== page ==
You Need Contact

You Need Contact

Success in fly fishing really comes down to one or two things. It’s a few key principles repeated over and over, across styles, across water types and across continents. The same stuff catches trout everywhere. And one of those things . . . is contact.

. . . No matter what adaptations are made to the rig at hand, the game is about being in touch with the fly. And in some rivers, contact continues by touching the bottom with something, whether that be a fly or a split shot. Without contact, none of this works. Contact is the tangible component between success and failure.

Streamer Presentations — The Touch and Go

Streamer Presentations — The Touch and Go

Want to get deep? Want to be sure the fly is low enough? Try the Touch and Go.

Sometimes, I don’t drift or strip the streamer all the way through. Instead, I plot a course for the fly, looking through the water while reading the river’s structure. And I look for an appropriate landing zone for the Touch and Go . . .

Turnover

Turnover

In short, turnover gives us freedom to choose what happens with the line that’s tethered to the fly. How does the tippet and leader land? With contact or with slack? And where does it land? In the seam and partnered with the fly, or in an adjacent current? By having mastery of turnover, we dictate the positioning of not just the fly, but the leader itself. And nothing could be more important . . .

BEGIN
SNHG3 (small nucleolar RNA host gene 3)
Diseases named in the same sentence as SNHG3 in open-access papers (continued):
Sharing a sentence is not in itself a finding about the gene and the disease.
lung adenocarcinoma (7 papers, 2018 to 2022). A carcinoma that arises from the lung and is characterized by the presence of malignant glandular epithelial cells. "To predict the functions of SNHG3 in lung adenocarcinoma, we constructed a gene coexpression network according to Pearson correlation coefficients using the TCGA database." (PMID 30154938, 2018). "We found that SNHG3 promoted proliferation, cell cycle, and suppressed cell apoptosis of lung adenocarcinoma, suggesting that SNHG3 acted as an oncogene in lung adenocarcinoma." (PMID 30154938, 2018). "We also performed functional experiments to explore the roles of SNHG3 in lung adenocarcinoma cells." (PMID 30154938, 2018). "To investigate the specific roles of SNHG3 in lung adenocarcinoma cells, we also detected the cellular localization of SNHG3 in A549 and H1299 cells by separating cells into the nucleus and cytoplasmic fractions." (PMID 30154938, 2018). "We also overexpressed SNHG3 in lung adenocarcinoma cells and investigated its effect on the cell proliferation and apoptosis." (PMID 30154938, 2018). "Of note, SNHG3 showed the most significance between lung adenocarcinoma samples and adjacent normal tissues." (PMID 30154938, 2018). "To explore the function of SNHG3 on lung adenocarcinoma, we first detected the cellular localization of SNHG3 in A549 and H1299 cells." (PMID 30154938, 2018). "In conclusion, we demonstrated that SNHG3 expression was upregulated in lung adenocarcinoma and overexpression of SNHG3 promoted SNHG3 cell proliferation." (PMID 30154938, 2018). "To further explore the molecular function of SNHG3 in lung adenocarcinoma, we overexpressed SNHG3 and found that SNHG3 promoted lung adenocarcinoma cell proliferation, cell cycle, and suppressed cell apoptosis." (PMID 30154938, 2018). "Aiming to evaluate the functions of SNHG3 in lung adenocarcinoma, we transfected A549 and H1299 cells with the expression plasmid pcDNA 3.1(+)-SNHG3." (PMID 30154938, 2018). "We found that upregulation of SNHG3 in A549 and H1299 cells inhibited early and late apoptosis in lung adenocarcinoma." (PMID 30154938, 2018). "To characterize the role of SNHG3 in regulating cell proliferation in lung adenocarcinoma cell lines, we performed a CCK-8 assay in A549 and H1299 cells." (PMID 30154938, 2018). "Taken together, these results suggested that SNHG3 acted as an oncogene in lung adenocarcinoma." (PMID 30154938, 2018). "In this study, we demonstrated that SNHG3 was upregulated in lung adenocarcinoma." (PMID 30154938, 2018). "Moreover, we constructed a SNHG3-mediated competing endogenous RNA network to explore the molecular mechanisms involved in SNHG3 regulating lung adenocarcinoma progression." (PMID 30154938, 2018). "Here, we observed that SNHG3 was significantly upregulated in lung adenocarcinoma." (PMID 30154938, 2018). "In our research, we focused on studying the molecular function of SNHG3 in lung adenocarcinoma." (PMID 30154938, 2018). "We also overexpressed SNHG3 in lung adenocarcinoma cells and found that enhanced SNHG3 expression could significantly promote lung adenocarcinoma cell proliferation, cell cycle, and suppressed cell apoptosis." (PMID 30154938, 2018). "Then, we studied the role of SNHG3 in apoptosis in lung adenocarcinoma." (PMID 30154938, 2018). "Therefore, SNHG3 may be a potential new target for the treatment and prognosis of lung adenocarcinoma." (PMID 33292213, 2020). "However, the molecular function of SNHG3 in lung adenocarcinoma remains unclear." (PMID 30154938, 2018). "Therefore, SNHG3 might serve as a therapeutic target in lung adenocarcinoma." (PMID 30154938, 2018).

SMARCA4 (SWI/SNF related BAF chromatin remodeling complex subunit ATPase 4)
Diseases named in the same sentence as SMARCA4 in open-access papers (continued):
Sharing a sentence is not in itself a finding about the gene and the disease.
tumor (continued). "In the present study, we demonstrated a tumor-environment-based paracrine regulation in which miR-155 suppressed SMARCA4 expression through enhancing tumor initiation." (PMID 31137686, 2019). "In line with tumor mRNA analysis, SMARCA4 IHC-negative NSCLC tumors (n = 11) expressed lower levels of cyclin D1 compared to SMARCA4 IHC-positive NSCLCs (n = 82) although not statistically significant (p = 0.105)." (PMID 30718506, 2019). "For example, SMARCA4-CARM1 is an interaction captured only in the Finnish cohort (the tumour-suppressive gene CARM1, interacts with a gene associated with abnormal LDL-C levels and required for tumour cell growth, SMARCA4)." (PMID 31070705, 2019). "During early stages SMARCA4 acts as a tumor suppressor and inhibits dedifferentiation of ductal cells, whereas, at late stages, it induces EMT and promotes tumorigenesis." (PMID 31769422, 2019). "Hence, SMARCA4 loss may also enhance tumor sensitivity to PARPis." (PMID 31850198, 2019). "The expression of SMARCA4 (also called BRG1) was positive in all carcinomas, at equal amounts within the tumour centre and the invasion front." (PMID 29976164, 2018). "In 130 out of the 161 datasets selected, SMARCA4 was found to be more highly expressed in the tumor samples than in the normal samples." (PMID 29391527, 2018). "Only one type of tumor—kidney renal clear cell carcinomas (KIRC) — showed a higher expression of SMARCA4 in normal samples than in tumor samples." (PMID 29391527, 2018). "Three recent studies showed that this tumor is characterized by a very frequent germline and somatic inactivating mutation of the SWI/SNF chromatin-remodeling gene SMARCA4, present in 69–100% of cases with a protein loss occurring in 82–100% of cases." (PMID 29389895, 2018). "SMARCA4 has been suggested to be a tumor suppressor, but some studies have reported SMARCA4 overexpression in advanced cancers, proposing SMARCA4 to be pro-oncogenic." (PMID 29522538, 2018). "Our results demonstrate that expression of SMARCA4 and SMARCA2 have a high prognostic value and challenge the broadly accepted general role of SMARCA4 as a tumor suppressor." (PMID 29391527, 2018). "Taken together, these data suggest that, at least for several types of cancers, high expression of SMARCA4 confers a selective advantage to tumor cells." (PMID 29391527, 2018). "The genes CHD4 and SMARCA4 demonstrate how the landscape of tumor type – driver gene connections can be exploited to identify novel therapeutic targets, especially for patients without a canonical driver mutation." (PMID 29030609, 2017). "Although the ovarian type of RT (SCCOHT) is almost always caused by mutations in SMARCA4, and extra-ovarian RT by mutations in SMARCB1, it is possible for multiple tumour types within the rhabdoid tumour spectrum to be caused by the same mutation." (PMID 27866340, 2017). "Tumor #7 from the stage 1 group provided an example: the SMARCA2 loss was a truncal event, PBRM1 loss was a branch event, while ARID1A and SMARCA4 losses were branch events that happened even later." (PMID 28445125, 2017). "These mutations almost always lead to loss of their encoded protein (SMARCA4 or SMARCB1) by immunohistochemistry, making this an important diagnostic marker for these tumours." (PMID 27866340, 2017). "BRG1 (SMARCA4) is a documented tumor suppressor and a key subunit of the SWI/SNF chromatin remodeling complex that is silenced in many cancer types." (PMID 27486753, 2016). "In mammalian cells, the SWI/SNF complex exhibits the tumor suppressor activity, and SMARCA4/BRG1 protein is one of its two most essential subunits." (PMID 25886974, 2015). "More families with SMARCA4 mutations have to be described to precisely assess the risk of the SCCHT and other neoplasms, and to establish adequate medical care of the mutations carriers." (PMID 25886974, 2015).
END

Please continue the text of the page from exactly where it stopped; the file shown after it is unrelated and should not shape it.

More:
Regarding Classic Upstream Nymphing

Regarding Classic Upstream Nymphing

Classic upstream nymphing feels a lot like fishing dry flies. The challenge of making precision casts is there; it can be employed at extra distance if necessary, and it’s most often performed with tight loops and light flies than don’t change the cast.

While pure tight line nymphing is performed with no line on the water, classic upstream nymphing does the opposite.

Then there’s the induced take and floating the sighter . . .

The Case for Shorter Casts

The Case for Shorter Casts

Find water you can fish close up, and work on deadly accurate casting. You’ll find that, when fishing shorter, you can fish harder. Instead of hoping a trout eats or wishing for a strike, the kind of precision possible at short range lets you make something happen with intention . . .

What do you think?

Be part of the Troutbitten community of ideas.
Be helpful. And be nice.

3 Comments

  1. Dom, I think you have made a good point regarding the care taken with the first cast. I would add that I am convinced that the first trout caught disturbs the environment of that carefully chosen spot and can alert the other trout using nearby water. This is especially true for clear,”skinny” or flat water. Changing flies and resting the pool after a “lucky” first cast, is good advise, especially for risers.

    Reply
  2. No poker player wants to win the first hand for the same reason. catching a fish on the first cast seems to signal the very abrupt end to the quickest of good luck periods: one cast. Just one more piece of evidence that the ‘Fish Gods’ are real. (Maybe a topic for a future article? You do believe in the Fish Gods?)

    Reply

Submit a Comment

Your email address will not be published. Required fields are marked *

Recent Articles

Domenick Swentosky

Central Pennsylvania

Hi. I’m a father of two young boys, a husband, author, fly fishing guide and a musician. I fish for wild brown trout in the cool limestone waters of Central Pennsylvania year round. This is my home, and I love it. Friends. Family. And the river.

Pin It on Pinterest